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DU professor says poker is about skill, not luck

There was this casino, a major online operation based in Europe, and this casino had a problem. A little problem, sure, one lousy player on a hot streak. But he was getting to be a bigger problem every day.

The player — call him Ludwig — was a regular customer at roulette. That is to say, he was a regular loser, since few casino games are quite so elegantly designed to separate chumps from their chips as roulette. But Ludwig wasn't losing so regularly anymore.

Poker skills quiz: Test your savvy against DU expert Robert Hannum -- and no bluffing!

After dropping 3,000 euros with his usual low-wager strategy, Ludwig had come back a week later a changed man. Multiple bets per spin, some quite sizable. He was up, he was down, but he kept putting more money in play. He spewed ten, twenty, even fifty bets all over the layout, like a house painter with a spray gun, trying to cover up all those unsightly black and red numbers. At one point, he had 10,000 euros riding on one spin of the wheel. Then 40,000. Then 100,000.

Common sense, or what passes for it in the gamblers' world, dictated that Ludwig should bust — and bust hard and fast, since many of his bets essentially canceled each other out. But he didn't. He kept coming out ahead. When his winnings crossed the one-million-euro mark (about $1.42 million at current rates), the casino's manager decided to bring in two experts. One was a private investigator, hired to look into Ludwig's background, in search of unsavory associates — mobsters, say, or computer hackers, or even a confederate inside the virtual casino.

The other was a different kind of gumshoe: Robert Hannum, a professor at the University of Denver. Although his doctoral work leaned heavily toward the theoretical side of statistics, Hannum now carries the title "professor of risk analysis and gaming" — a tribute to his many years studying the odd collision of mathematics, marketing and fantasy that fuels the commercial gambling industry. Hannum has been the official mathematician in residence for the MGM Grand and the Aria Resort & Casino; other casino operators call on him to run the numbers on tricky new games or review the math behind special betting promotions that, despite the best of intentions, might actually end up costing their casino some money. He is their go-to guy, the probability king, the wizard of odds.

The anxious manager at the European casino wanted to know one thing: Was Ludwig legit? Was it possible for someone to bet so crazily and come out ahead, spin after spin? Or was it more likely that something crooked was going on?

Hannum collected the data from the hot streak and subjected it to various statistical tests. He determined that the result of each spin had a degree of randomness one would expect from an honest wheel. Ludwig's action was a bit harder to track; in his first 1,600 rounds at the table, he had come out almost exactly even. But in the days that followed, he'd increased the size and number of his bets. After 3,200 rounds, he was up nearly 1.5 million euros.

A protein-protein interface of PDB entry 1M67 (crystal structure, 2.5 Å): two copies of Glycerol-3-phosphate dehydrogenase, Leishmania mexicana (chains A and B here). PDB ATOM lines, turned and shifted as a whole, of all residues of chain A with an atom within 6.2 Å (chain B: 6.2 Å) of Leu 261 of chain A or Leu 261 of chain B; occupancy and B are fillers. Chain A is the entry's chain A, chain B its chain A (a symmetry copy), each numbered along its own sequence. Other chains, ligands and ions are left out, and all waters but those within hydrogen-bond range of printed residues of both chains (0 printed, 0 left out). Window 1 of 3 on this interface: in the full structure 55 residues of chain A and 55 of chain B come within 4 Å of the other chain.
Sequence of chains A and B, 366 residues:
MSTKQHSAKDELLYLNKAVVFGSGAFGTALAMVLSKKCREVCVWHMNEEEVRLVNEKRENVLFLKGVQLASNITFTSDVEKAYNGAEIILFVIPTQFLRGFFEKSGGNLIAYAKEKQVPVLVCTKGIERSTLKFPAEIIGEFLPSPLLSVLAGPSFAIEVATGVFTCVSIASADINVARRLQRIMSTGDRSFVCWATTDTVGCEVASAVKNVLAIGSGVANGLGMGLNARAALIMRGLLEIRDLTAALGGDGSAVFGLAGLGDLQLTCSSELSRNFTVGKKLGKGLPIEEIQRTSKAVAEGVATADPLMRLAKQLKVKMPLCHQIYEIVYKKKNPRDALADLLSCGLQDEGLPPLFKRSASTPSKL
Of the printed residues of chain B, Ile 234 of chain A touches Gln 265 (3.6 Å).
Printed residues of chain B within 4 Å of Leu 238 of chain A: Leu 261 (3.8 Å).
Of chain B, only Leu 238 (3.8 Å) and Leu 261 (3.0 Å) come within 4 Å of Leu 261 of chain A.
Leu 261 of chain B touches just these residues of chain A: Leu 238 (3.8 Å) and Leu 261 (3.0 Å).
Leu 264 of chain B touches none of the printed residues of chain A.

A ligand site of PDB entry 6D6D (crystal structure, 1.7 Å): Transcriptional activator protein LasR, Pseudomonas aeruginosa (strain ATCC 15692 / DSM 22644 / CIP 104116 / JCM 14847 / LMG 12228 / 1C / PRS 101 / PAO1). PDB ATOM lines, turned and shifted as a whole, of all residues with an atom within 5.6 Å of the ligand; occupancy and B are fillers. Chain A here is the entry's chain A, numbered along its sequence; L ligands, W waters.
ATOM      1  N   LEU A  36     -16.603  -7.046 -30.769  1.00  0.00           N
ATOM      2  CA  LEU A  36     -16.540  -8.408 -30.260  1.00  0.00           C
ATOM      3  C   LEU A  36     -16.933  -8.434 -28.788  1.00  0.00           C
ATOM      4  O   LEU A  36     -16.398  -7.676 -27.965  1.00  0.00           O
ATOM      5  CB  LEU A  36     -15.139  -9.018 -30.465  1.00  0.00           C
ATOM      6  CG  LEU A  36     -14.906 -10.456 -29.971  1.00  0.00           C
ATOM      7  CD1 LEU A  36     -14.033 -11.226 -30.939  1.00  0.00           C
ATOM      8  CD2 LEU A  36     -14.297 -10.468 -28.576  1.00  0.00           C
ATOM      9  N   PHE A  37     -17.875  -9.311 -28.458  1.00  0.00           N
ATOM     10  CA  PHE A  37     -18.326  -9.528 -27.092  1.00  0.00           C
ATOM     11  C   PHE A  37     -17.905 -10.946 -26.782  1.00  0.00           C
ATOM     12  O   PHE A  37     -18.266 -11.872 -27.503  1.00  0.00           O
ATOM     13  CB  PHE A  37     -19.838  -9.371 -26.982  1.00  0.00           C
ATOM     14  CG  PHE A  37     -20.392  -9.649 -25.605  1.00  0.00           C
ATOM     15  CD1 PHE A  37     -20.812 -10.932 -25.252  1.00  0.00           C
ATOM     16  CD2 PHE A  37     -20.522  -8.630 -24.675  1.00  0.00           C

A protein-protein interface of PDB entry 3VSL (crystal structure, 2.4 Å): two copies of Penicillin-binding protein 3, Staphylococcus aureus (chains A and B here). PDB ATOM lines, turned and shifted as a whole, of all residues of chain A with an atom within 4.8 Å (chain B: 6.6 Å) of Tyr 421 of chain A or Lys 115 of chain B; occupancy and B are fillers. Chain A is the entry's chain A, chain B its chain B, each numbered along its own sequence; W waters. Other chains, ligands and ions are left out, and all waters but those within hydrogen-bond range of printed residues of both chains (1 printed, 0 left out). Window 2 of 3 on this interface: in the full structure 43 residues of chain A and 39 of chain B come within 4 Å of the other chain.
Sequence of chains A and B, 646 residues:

The house edge on a standard American roulette wheel, one that has a zero and a double zero, is 5.26 percent. The European wheel has only one zero and an edge of 2.7 percent; on average, a player shooting a thousand bucks on a series of bets on red at a Monte Carlo roulette table will end up with $973. But that's just an average; some players will lose more, a few will come away winners. Hannum's challenge was to figure out, using what he describes as "some rather involved and sophisticated mathematics," the probability that Ludwig's bizarre betting pattern would yield such staggering results. To do so required an understanding of what statisticians call the volatility of the game and just how far from the expected win-loss range Ludwig had strayed.

After some vigorous number-crunching, Hannum told the casino manager to relax. Ludwig's run was unlikely — an 80-1 shot, it turned out — but hardly the one-in-a-million outcome that would almost have to be cheating. Reassured, the manager decided to do what good casino bosses always do when they take a hit: smile and encourage the lucky fella to keep playing.

Ludwig did. The wheel kept spinning and the numbers kept changing. A week after his streak reached its 1.5 million-euro high point, Ludwig was cleaned out. His rapid collapse was yet more proof, if any was needed, that it's hard to argue with probability.

It's hard to argue with Hannum, too. He has one foot in the academic world and the other in the high-stakes world of commercial gaming; his dealings with casino surveillance teams, game manufacturers and state gaming commissions have given him a unique perspective on legalized gambling in America. But consulting is only one aspect of his work. He's taught courses in gaming law and held classes in Las Vegas casinos, to give students a firsthand look at the industry. He's written papers examining how many shuffles are required to truly randomize a deck of cards and explaining how statistics get misused in gambling. His book Practical Casino Math, now in its second edition, has a tendency to disappear from library shelves and never return.

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Alan Prendergast has been writing for Westword for over thirty years. He teaches journalism at Colorado College; his stories about the justice system, historic crimes, high-security prisons and death by misadventure have won numerous awards and appeared in a wide range of magazines and anthologies.
Contact: Alan Prendergast